HHS Awards $450M for Community-Based SUD Care During Coronavirus

HHS Awards $450M for Community-Based SUD Care During Coronavirus

The Substance Abuse and Mental Health Services Administration (SAMHSA) has awarded $450 million to improve community-based mental and behavioral healthcare access, as well as respond to the coronavirus pandemic.


Specifically, SAMHSA will award $200 million to expand Certified Community Behavioral Health Clinics (CCBHCs) and another $250 million in emergency COVID-19 funding.


“New funding secured from Congress by President Trump will help certified community behavioral health clinics continue to treat Americans with substance use disorders and mental illness during the COVID-19 pandemic,” HHS Secretary Alex Azar said in a statement.


CCBHCs are instrumental in driving patient access to behavioral healthcare. These community-based clinics provide patient-centered care, HHS said, and operate under special conditions to meet the varying needs of the populations they serve.


In order to qualify for funding, awardees had to demonstrate that they fulfilled those principles. Specifically, clinics must offer 24/7 crisis intervention for a number of high-risk populations. Populations include individuals with serious mental illness or substance use disorder (SUD), children and adolescents with serious emotional disturbance, and individuals with co-occurring mental health and substance use disorders.


“The community clinics supported by SAMHSA have an established track record of connecting Americans with serious mental illness to the treatment they need,” Azar said of the grantees. “President Trump has made it a priority throughout his administration to help Americans with serious mental illness and substance use disorders get science- and evidence-based treatment, and that commitment continues during this crisis.”


This grant funding comes at an integral time in healthcare, as medical professionals must balance the extraordinary COVID-19 pandemic crisis and maintaining the healthcare of patients with pre-existing conditions, like a chronic illness or substance use disorder.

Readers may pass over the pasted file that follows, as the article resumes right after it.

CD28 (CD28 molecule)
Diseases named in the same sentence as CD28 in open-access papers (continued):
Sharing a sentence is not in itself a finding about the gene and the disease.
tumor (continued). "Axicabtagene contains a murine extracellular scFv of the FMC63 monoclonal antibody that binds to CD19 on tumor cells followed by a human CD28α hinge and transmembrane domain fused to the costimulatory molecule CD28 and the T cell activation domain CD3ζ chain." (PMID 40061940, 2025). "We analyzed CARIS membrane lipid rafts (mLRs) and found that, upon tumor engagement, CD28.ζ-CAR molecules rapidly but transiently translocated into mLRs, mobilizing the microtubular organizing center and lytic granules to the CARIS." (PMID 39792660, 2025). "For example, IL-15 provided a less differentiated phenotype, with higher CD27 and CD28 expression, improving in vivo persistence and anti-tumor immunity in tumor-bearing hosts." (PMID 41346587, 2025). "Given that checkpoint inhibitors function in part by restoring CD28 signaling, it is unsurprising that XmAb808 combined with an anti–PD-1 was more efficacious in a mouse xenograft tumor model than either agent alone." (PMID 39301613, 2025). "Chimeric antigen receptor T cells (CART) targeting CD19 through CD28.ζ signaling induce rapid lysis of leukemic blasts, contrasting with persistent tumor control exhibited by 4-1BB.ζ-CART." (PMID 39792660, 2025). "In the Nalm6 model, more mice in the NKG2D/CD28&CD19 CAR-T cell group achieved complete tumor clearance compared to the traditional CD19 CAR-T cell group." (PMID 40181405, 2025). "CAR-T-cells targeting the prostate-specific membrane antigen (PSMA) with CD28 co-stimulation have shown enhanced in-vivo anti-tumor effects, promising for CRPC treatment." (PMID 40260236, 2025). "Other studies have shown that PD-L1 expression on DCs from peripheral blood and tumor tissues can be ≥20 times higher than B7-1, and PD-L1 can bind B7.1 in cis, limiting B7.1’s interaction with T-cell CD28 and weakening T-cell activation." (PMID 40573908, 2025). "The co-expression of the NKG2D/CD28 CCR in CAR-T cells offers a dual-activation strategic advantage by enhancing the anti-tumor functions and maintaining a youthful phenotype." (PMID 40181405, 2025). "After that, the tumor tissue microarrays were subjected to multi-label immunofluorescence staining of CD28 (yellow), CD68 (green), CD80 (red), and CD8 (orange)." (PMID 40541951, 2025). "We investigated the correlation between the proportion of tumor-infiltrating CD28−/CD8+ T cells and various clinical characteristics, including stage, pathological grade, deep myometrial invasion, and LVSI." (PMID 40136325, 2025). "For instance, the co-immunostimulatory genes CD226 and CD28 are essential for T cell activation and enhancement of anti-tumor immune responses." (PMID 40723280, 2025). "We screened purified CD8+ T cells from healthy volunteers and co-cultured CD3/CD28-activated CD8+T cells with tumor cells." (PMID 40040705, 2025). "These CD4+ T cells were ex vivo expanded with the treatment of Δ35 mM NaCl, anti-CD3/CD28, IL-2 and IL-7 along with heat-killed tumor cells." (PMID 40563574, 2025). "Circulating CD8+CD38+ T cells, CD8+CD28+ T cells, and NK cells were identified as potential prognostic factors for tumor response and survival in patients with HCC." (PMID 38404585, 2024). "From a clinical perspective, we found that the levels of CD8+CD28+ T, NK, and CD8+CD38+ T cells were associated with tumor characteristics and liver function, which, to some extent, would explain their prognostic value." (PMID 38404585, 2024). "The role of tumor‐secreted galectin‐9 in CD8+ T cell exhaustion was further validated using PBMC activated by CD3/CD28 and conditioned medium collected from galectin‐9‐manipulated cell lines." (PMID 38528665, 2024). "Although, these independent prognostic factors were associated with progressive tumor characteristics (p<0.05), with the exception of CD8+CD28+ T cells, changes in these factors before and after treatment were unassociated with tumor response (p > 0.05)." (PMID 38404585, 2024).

“The Trump administration is moving quickly to respond to the needs of America’s vulnerable populations during this time,” said Elinor F. McCance-Katz, MD, PhD, the head of SAMHSA and the assistant secretary for Mental Health and Substance Use. “The nation’s behavioral health crises were not replaced by the pandemic. They persist and could worsen. We’re doing everything we can to meet our loved ones’ needs.”


Supporting community-based care, which works to meet patient needs and can accomplish more targeted patient outreach, is essential to fulfilling this. The added funding can help CCBHCs in implementing the clinic protocol and procuring the necessary precautionary materials to help them continue to deliver patient-centered care.


The funding will also aim to expand community-based behavioral health and mental healthcare, a key step forward, McCance-Katz asserted.


“Expanding community-based hubs for behavioral health care could not be more crucial for the United States,” McCance-Katz noted. “CCBHCs already perform a vital role of addressing in one location the complex needs of people with mental and substance use disorders. The coronavirus pandemic substantially increases the need for these comprehensive services.”


Chronic disease management, which includes the important work of SUD treatment, has been of key concern as of late, as medical professionals begin to see lapses in care management and the potential for adverse acute care episodes.


After the coronavirus spread launched social distancing practices and in some cases clinic closures, many chronic care patients, which can include individuals with SUD, found themselves without access to care. Concerns about contracting the illness in a health clinic or hospital outpatient setting proved too much for those considering going to a scheduled maintenance or check-in appointment.


But as the industry recognizes the COVID-19 pandemic as a long-term fact of life, providers are examining how they can still treat chronic care patients or individuals with SUD, whose illnesses did not go away during the crisis.


This funding from HHS and SAMHSA represents one step toward meeting that goal by providing community SUD clinics with the financial means necessary to continue treating patients during the pandemic.






Subscribe Our Newsletter
to get Coronavirus Updates